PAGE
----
Details and Descriptions

Graphic and Image descriptions

Fig. A1 Psychrometric Process for Computer Room A/C Units with Dry Coil Operation, Appendix A, Section A3.1

Figure A1 depicts dry coil operation. Air enters the cooling coil at condition R and leaves the coil at condition C. It mixes with bypass air at condition R to form a mixture at condition M. There is a temperature rise of 1.5 °C between the coil and the entry into the room, hence it enters the room at condition S. All of these processes occur at constant sensible heat ratio of 1.0, therefore the psychometric process follows a horizontal line R-S-M-C.

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Fig. A2 Psychrometric Process for Computer Room A/C Unit with Wet Coil Operation, Appendix A, Section A3.1

Figure A2 describes the processes that occur if there is wet coil operation - i.e. if condensation occurs at the coil. Since there is condensation, the psychometric process no longer follows a horizontal line, and the air leaves the coil at condition C1. There is a change in enthalpy between conditions C and C1, depicted as LHc in Figure A2. Air is now supplied at condition S1, and it has to return to condition R during the cooling process. Hence, the psychometric process follows the horizontal line (at constant SHF), and then an enthalpy change is required to return to condition R from R1. This is shown as LHh. Thus, it is seen that two enthalpy changes are required, LHc and LHh, so there is, in effect, a double penalty on the cooling system.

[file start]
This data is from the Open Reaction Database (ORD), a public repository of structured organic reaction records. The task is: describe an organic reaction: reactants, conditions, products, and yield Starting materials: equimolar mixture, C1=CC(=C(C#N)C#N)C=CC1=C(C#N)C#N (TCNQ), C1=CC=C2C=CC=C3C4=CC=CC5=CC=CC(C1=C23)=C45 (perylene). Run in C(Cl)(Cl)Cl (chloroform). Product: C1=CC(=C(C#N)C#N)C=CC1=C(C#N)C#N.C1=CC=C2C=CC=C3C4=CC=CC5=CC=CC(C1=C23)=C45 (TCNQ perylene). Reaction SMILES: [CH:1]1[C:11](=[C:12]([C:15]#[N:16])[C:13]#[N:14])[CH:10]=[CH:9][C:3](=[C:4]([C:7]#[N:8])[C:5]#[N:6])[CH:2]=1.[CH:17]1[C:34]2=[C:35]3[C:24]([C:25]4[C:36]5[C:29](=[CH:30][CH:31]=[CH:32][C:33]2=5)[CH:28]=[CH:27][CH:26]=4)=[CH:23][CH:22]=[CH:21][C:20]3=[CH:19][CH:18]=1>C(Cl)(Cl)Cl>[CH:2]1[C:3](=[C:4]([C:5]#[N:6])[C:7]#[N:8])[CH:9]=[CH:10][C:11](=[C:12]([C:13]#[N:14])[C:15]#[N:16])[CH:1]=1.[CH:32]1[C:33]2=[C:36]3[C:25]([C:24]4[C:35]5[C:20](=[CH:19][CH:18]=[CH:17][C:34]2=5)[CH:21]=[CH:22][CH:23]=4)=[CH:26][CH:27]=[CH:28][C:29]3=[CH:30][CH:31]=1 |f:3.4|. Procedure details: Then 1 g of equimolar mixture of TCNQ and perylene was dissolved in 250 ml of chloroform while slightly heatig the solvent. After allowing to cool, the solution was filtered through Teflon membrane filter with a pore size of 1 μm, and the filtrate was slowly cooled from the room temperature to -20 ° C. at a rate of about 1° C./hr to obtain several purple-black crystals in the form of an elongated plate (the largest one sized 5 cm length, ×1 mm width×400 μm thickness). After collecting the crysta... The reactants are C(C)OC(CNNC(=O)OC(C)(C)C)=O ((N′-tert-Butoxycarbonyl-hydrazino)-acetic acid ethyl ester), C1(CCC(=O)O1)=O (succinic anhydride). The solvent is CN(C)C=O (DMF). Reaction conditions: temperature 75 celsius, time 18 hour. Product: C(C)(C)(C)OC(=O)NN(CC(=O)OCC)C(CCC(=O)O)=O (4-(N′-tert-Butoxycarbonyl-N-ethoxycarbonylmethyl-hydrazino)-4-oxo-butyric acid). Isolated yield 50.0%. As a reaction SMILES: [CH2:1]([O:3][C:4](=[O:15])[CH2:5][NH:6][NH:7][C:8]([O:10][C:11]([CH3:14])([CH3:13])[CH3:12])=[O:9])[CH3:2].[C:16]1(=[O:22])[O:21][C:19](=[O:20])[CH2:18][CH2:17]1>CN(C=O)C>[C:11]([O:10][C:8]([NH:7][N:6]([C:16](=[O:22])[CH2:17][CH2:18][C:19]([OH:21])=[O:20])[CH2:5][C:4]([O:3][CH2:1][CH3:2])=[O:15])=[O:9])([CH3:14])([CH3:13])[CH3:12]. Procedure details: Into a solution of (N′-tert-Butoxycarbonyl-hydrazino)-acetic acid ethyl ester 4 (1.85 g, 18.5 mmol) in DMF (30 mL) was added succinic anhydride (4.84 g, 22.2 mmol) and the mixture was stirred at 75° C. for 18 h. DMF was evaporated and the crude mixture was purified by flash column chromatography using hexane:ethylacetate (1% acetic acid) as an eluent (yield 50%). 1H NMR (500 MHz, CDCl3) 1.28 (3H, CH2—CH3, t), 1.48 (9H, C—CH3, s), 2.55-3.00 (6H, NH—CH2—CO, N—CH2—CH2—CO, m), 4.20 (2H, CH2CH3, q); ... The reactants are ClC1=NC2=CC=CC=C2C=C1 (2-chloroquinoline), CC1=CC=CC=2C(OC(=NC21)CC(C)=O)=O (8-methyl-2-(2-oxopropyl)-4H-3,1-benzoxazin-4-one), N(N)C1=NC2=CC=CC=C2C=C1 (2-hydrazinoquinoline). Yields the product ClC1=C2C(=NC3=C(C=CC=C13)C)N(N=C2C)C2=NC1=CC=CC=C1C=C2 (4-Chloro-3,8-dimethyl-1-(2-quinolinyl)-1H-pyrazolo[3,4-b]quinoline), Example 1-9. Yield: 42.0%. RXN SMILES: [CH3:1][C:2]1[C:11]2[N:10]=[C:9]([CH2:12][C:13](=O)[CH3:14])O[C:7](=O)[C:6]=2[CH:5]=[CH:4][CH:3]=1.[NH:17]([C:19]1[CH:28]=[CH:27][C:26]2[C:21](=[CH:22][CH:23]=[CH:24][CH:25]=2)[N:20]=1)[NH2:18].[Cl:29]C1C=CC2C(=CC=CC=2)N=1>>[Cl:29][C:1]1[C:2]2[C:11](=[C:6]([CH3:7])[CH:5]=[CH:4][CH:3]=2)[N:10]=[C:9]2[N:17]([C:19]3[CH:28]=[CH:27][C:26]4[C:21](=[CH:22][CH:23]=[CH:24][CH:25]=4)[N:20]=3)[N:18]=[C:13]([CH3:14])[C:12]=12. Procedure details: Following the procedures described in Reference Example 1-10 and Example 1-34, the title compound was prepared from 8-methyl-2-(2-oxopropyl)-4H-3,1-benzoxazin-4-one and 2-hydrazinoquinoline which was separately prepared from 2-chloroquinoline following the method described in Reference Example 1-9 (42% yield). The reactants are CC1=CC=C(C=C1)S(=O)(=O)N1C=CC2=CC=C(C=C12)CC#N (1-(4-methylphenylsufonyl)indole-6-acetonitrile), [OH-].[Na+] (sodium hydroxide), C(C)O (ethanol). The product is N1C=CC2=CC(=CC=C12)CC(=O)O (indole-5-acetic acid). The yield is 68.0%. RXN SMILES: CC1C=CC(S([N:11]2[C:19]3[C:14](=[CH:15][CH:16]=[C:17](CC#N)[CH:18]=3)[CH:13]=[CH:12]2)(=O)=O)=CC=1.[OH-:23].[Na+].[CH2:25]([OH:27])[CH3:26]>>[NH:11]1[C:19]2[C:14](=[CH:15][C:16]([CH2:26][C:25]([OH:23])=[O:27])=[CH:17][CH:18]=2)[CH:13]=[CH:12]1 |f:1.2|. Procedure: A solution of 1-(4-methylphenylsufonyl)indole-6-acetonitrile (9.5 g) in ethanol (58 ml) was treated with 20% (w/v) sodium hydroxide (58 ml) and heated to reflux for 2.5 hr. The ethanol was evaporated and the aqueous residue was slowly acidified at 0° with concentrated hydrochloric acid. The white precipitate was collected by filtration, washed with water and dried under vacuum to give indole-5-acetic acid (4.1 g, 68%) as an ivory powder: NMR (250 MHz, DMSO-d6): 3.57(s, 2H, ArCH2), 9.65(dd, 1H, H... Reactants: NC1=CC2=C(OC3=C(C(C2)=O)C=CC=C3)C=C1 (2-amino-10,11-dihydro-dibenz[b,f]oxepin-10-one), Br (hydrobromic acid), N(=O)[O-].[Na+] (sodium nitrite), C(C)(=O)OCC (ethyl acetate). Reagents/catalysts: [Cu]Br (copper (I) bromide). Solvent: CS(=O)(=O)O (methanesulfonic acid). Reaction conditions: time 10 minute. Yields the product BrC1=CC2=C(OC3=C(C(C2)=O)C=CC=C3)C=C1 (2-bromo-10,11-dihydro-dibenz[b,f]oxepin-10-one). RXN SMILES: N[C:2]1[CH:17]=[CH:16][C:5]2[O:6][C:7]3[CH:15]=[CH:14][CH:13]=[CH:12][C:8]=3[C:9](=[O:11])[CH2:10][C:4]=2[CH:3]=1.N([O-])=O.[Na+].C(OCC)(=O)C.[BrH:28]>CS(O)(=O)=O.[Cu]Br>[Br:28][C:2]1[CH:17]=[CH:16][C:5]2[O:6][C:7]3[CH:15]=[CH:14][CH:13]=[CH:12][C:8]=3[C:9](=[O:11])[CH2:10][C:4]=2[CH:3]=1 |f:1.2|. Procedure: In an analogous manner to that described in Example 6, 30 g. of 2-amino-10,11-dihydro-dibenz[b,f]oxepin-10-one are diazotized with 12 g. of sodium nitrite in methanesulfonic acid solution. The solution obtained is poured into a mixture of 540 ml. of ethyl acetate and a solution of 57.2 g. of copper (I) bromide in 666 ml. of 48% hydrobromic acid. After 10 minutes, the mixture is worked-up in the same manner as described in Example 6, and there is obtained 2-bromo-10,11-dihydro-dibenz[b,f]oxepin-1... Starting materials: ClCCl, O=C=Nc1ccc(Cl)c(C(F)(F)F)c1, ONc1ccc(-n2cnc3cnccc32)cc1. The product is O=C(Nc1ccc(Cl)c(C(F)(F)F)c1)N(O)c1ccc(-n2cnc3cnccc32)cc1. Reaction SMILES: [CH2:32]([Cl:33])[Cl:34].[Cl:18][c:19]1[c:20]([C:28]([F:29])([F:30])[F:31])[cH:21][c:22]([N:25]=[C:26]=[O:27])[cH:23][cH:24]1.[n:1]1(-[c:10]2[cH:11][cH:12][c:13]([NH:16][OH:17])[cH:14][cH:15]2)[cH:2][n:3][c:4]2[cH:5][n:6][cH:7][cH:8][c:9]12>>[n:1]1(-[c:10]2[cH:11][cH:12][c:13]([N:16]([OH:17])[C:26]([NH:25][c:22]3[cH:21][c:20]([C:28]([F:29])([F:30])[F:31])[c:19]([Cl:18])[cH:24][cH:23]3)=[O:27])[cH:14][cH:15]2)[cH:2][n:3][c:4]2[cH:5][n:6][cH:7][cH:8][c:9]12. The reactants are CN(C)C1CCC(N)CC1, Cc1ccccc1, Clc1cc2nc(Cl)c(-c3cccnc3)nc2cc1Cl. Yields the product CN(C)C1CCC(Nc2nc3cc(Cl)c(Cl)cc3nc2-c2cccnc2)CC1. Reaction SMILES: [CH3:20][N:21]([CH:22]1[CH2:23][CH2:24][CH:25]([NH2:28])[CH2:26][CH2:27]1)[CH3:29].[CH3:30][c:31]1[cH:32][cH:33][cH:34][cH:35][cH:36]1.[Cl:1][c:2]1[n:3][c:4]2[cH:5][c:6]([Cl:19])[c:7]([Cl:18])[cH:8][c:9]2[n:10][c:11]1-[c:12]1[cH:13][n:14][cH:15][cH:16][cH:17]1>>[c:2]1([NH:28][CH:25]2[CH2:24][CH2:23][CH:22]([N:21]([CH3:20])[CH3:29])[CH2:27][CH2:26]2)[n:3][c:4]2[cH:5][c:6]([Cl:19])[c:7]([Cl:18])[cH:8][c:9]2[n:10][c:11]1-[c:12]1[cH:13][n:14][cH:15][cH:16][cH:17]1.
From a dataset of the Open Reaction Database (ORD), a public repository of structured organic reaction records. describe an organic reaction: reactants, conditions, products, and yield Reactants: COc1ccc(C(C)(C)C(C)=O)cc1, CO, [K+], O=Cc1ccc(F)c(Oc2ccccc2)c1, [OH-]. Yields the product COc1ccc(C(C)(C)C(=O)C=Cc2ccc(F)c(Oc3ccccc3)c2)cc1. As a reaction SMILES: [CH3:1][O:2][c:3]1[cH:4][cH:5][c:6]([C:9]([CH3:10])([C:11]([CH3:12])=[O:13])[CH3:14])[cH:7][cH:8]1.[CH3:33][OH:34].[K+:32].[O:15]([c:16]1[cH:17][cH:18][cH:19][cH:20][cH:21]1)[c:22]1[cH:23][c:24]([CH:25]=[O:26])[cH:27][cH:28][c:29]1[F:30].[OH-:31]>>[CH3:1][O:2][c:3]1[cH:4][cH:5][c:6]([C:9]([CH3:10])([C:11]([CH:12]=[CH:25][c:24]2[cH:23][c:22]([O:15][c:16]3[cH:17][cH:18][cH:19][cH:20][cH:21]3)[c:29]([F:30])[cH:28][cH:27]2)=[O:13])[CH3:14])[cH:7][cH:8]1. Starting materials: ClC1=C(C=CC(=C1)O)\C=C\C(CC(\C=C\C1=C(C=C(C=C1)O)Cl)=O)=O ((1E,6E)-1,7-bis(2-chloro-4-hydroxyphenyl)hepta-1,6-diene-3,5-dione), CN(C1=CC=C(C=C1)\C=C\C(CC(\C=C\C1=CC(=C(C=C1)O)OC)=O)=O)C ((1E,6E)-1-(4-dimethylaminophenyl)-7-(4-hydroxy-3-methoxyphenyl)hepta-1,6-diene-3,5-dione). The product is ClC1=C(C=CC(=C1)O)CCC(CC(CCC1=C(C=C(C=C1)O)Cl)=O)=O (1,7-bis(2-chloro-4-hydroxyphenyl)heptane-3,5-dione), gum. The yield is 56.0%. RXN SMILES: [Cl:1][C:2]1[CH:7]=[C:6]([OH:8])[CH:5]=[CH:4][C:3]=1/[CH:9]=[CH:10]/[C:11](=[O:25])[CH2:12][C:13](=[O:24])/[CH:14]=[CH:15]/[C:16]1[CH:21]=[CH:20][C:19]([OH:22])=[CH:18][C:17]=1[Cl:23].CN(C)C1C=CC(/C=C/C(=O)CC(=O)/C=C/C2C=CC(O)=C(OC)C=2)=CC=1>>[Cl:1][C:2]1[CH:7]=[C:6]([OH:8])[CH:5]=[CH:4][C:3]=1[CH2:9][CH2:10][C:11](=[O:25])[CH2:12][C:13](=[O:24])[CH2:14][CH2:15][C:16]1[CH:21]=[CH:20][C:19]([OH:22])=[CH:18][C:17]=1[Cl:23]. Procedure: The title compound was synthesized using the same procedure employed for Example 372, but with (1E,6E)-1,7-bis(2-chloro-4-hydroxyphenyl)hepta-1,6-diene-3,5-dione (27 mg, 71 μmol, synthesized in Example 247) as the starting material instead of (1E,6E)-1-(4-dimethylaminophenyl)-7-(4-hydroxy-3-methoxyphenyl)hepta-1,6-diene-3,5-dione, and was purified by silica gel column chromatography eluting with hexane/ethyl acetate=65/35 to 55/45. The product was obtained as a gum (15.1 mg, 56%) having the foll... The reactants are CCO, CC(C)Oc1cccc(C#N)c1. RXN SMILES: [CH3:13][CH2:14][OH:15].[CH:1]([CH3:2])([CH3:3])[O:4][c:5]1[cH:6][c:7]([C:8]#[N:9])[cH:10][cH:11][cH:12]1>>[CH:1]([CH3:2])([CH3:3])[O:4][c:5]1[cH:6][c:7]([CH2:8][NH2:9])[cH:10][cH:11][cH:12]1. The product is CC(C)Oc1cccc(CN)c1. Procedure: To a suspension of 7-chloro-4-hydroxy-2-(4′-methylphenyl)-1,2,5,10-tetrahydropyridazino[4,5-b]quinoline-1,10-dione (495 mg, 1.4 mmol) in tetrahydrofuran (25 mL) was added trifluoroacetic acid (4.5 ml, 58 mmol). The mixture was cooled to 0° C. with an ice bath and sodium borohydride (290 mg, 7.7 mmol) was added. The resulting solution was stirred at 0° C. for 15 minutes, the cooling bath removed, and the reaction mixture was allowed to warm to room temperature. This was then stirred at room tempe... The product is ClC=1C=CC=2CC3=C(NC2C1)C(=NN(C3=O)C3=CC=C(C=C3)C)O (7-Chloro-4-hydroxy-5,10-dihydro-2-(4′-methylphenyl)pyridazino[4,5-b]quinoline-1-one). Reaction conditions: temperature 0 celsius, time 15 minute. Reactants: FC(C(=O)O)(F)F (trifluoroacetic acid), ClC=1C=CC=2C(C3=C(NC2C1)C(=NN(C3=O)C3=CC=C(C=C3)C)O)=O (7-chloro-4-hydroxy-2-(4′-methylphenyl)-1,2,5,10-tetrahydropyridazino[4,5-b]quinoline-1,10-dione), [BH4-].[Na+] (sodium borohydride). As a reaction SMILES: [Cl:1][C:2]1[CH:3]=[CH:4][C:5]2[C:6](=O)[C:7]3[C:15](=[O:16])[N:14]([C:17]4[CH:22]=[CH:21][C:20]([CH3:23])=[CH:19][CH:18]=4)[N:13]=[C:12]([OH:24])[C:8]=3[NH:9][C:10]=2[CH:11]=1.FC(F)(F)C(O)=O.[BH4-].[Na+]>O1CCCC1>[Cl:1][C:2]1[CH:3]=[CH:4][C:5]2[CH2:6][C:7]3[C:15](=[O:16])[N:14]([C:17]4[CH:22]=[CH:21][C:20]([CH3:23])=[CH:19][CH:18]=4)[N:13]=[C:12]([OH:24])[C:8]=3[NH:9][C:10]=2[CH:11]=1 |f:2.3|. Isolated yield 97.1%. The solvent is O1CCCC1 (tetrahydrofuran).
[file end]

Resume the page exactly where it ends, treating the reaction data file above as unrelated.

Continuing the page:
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Fig. A3 Chilled Water or Glycol-cooled Computer Room A/C Units, Appendix A, Section A.4.3

Figure A3 shows one possible arrangement, with a heat recovery device. The dry cooler heat exchanger is provided for free cooling and energy conservation. The cooling coil controls should include 3-way valves (an air cool chiller unit, a filling funnel and a dry cooler heat exchanger) to ensure adequate flow through the chiller at all times. This system is used when the distances between condenser and compressor are too great for the use of refrigerant cooled unit. It is a relatively maintenance free system.

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Fig. A4 Heat Recovery System for use with Glycol-cooled Condensers, Appendix A Section A5.0

Figure A4 shows how the domestic water heater and the condenser are arrange to recover the heat for heating domestic water. When T-1 calls for heat, glycol is drawn through the heat recovery loops, circulating pump P-1. The flow varies through the modulating Valve V-1 bypass.

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Fig. A5 Energy Conservation – Additional Cooling Coil to Utilize Condenser Fluid, Appendix A, Section A 5.4

Figure A5 shows how to divert the condenser fluid from the refrigerant condenser to an additional cooling coil in the A/C unit. The fluid is emptied in the filling funnel which leads to an expansion tank, which is cooled down by the dry cooler heat exchanger. The glycol condenser pump is activated and enables V-1 to activate energy conservation with additional cooling coil to utilize condenser fluid.

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